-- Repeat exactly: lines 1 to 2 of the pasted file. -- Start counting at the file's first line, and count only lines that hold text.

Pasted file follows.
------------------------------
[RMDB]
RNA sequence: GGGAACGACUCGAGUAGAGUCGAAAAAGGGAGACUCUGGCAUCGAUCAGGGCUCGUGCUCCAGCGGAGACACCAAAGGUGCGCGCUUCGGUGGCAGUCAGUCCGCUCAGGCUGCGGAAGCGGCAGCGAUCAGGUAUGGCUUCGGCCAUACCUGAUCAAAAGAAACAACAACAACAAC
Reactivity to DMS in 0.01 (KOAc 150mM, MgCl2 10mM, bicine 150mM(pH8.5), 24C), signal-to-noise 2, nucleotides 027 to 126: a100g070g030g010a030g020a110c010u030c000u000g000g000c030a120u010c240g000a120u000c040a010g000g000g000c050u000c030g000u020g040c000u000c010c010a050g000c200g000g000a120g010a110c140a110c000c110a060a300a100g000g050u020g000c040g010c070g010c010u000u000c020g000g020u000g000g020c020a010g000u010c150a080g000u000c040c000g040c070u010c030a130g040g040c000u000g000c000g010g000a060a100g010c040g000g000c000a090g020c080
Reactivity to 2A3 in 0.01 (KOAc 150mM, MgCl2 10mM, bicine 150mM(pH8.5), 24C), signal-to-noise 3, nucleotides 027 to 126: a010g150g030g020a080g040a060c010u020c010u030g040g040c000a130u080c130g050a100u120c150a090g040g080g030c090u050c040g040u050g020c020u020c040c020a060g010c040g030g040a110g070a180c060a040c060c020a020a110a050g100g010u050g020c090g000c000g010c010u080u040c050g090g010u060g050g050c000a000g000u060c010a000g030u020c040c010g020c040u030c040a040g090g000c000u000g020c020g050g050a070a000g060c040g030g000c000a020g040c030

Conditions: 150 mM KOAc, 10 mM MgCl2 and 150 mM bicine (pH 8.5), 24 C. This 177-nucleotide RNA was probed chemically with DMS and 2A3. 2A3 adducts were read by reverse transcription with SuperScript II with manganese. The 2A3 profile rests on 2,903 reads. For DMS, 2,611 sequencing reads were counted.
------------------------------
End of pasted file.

[RMDB]
RNA sequence: GGGAACGACUCGAGUAGAGUCGAAAAAGGGAGACUCUGGCAUCGAUCAGGGCUCGUGCUCCAGCGGAGACACCAAAGGUGCGCGCUUCGGUGGCAGUCAGUCCGCUCAGGCUGCGGAAGCGGCAGCGAUCAGGUAUGGCUUCGGCCAUACCUGAUCAAAAGAAACAACAACAACAAC